though you are doing some sort of Hotel Reservation so talk about that

Cucumber is completely the wrong tool for writing your scenario you have 2
postive choices going forward

1. Use a different tool for these sorts of tests
2. Change how you use cucumber to write more effective scenarios

Good luck

Andrew
Post by George Dinwiddie
Hi, Christian,
Post by Christian Baumann
Hi all,
I have a page, where the user selects passengers (pax) and a hotel.
When both is selected, the next button on the page is enabled, and when
the user clicks it, he will be forwarded to the next page.
The back button should be enabled all the time.
I want to test for the next button, if itÂŽs enabled and forwards only
when pax and hotel are selected, I know that these are two different
concerns, so I would need two scenarios, in order to avoid something like
"When... Then... When... Then...".
But on the other I hand, I also want to follow DRY (donÂŽt repeat yourself).
This is what I came up with, any ideas on how to solve this in an elegant
way?
*Scenario Outline:* Button status and navigation
*Given* that IÂŽm on the "hotel" page
*When* I have <pax_selection> selected passengers
*And* I have <hotel_selection> selected a hotel
*Then* the <navigation_button> is <status>
*When* I click <navigation_button>
*Then* IÂŽm being forwarded to the "<page>" page
*Examples:*
| pax_selection | hotel_selection | navigation_button | status |
page |
| true | true | back | enabled |
Agency |
| true | false | back | enabled |
Agency |
| false | true | back | enabled |
Agency |
| false | false | back | enabled |
Agency |
| true | true | forward | enabled |
Dates |
| true | false | forward | disabled |
Hotel |
| false | true | forward | disabled |
Hotel |
| false | false | forward | disabled |
Hotel |
I generally don't recommend scenarios for testing the representation on
the page or the page order of the workflow. That might easily change.
There's some underlying behavior that won't change (much), because that's
why the system is being created. The minutia of the GUI will get tested in
passing while testing the important behavior.
As I see it, you've really only got three cases.
1. That you can go backwards.
2. That when the passenger and hotel are selected, you can go forwards.
3. That when either the passenger or hotel is not selected, you cannot
go forward.
If you are afraid things will break and want to test all the permutations
in your test suite, I would write unit tests for that.
My advice is to pop up a level of abstraction, and test that.
- George
--
----------------------------------------------------------------------
* George Dinwiddie * http://blog.gdinwiddie.com
Software Development http://www.idiacomputing.com
Consultant and Coach http://www.agilemaryland.org
----------------------------------------------------------------------
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Andrew Premdas
blog.andrew.premdas.org
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Christian Baumann
2018-06-18 11:48:20 UTC
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Hi George,

My advice is to pop up a level of abstraction, and test that.

Many thanks for that, I think I got lost a bit when trying to figure it
out...

As I see it, you've really only got three cases.

ThatÂŽs absolutely true, so I will concentrate on those.

Best,
Christian

Am Sa., 16. Juni 2018 um 05:36 Uhr schrieb George Dinwiddie <
Post by George Dinwiddie
Hi, Christian,
Post by Christian Baumann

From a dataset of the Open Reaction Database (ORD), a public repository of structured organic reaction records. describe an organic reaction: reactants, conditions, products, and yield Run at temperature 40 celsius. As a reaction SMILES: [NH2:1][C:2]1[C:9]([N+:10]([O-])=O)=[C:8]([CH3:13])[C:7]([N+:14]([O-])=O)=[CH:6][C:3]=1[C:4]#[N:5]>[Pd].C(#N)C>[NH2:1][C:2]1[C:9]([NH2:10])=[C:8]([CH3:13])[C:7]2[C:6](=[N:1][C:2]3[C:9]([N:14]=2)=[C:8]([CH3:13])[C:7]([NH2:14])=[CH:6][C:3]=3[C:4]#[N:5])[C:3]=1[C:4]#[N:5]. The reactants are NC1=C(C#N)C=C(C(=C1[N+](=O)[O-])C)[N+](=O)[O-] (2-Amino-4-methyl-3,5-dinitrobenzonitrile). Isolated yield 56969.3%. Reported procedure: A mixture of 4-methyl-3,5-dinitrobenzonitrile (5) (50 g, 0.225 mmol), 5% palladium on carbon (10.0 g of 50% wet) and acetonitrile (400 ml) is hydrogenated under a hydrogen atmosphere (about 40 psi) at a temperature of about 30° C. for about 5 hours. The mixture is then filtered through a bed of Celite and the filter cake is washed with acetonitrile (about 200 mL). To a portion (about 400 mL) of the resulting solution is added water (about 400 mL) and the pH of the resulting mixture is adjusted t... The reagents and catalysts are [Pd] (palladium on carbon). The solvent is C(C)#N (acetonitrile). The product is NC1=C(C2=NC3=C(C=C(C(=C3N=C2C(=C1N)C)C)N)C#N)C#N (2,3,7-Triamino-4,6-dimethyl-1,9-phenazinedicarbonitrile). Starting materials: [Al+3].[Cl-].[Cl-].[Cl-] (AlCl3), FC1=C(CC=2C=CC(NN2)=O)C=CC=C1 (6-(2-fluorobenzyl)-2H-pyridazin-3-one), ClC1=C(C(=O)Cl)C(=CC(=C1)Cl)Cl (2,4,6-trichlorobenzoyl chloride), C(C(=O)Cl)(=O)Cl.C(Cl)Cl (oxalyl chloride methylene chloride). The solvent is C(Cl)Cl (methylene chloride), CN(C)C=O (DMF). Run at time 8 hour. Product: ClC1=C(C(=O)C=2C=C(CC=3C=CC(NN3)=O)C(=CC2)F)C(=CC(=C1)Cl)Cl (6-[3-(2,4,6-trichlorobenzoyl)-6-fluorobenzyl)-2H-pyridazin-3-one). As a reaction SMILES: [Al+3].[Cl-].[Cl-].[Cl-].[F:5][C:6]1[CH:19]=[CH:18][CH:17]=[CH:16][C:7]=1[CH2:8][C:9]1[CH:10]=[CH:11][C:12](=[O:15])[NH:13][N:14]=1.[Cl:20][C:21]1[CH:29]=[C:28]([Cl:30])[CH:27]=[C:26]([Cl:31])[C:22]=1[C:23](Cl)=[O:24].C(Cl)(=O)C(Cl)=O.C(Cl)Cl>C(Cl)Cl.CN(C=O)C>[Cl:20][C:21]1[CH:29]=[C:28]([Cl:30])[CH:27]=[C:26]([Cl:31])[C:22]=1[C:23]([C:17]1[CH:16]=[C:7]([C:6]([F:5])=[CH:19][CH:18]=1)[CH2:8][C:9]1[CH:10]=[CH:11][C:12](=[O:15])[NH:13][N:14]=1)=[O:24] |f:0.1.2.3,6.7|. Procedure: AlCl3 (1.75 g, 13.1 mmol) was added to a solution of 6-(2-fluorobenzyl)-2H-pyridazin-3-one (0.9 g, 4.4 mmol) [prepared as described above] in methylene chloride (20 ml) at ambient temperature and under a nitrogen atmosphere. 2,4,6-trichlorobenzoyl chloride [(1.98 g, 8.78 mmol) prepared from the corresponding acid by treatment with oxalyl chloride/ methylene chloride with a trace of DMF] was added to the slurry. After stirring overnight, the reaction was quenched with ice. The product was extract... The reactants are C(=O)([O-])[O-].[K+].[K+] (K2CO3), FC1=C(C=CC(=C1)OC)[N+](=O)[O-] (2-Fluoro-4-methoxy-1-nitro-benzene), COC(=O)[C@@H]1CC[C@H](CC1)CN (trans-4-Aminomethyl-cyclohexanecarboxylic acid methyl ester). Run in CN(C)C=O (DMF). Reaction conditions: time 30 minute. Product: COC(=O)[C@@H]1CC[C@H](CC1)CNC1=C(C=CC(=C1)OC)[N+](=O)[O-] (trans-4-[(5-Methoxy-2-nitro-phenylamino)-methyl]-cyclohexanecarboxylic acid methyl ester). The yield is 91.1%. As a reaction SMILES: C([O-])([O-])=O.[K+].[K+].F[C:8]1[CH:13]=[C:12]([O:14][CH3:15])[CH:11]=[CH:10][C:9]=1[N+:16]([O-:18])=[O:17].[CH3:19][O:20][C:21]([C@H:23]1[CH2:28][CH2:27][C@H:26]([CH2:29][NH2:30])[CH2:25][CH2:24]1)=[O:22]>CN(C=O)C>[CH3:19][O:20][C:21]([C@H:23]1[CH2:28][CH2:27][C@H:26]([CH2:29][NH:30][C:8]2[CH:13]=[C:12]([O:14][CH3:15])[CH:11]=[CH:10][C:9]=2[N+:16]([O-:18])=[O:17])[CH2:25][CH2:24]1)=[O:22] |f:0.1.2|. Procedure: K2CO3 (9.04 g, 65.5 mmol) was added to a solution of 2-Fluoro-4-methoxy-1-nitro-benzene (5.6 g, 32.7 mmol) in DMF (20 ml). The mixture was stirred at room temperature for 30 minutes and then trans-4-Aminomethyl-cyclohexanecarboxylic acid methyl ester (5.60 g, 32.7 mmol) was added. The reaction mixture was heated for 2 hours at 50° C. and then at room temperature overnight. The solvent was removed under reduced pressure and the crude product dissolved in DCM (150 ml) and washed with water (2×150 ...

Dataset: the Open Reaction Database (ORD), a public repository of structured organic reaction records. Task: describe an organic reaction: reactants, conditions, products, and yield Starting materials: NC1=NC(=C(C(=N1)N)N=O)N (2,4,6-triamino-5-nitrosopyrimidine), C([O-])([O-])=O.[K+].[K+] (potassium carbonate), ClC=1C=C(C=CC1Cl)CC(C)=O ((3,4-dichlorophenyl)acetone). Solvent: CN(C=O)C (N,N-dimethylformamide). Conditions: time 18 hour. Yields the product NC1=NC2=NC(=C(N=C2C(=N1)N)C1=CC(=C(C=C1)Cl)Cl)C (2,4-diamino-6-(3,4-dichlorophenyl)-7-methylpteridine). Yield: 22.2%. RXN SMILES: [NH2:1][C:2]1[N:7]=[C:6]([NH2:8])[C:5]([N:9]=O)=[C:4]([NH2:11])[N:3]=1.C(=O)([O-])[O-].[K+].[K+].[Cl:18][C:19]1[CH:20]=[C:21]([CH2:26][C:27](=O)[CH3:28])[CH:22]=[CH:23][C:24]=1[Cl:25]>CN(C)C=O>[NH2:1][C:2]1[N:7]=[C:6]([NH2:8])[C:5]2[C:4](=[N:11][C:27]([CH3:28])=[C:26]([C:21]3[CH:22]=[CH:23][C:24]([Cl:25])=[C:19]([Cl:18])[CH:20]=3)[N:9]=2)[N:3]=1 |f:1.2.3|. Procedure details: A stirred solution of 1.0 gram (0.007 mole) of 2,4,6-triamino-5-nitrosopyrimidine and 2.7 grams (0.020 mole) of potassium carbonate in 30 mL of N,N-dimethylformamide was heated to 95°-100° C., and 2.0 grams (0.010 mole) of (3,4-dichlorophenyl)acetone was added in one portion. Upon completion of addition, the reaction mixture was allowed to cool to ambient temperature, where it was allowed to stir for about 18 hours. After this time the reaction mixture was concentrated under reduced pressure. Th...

Hi all,
I have a page, where the user selects passengers (pax) and a hotel.
When both is selected, the next button on the page is enabled, and when
the user clicks it, he will be forwarded to the next page.
The back button should be enabled all the time.
I want to test for the next button, if itÂŽs enabled and forwards only
when pax and hotel are selected, I know that these are two different
concerns, so I would need two scenarios, in order to avoid something
like "When... Then... When... Then...".
But on the other I hand, I also want to follow DRY (donÂŽt repeat
yourself).
Post by Christian Baumann
This is what I came up with, any ideas on how to solve this in an
elegant way?
*Scenario Outline:* Button status and navigation
*Given* that IÂŽm on the "hotel" page
*When* I have <pax_selection> selected passengers
*And* I have <hotel_selection> selected a hotel
*Then* the <navigation_button> is <status>
*When* I click <navigation_button>
*Then* IÂŽm being forwarded to the "<page>" page
*Examples:*
| pax_selection | hotel_selection | navigation_button | status |
page |
| true | true | back | enabled |
Agency |
| true | false | back | enabled |
Agency |
| false | true | back | enabled |
Agency |
| false | false | back | enabled |
Agency |
| true | true | forward | enabled |
Dates |
| true | false | forward | disabled |
Hotel |
| false | true | forward | disabled |
Hotel |
| false | false | forward | disabled |
Hotel |
I generally don't recommend scenarios for testing the representation on
the page or the page order of the workflow. That might easily change.
There's some underlying behavior that won't change (much), because
that's why the system is being created. The minutia of the GUI will get
tested in passing while testing the important behavior.
As I see it, you've really only got three cases.
1. That you can go backwards.
2. That when the passenger and hotel are selected, you can go forwards.
3. That when either the passenger or hotel is not selected, you
cannot go forward.
If you are afraid things will break and want to test all the
permutations in your test suite, I would write unit tests for that.
My advice is to pop up a level of abstraction, and test that.
- George
--
----------------------------------------------------------------------
* George Dinwiddie * http://blog.gdinwiddie.com
Software Development http://www.idiacomputing.com
Consultant and Coach http://www.agilemaryland.org
----------------------------------------------------------------------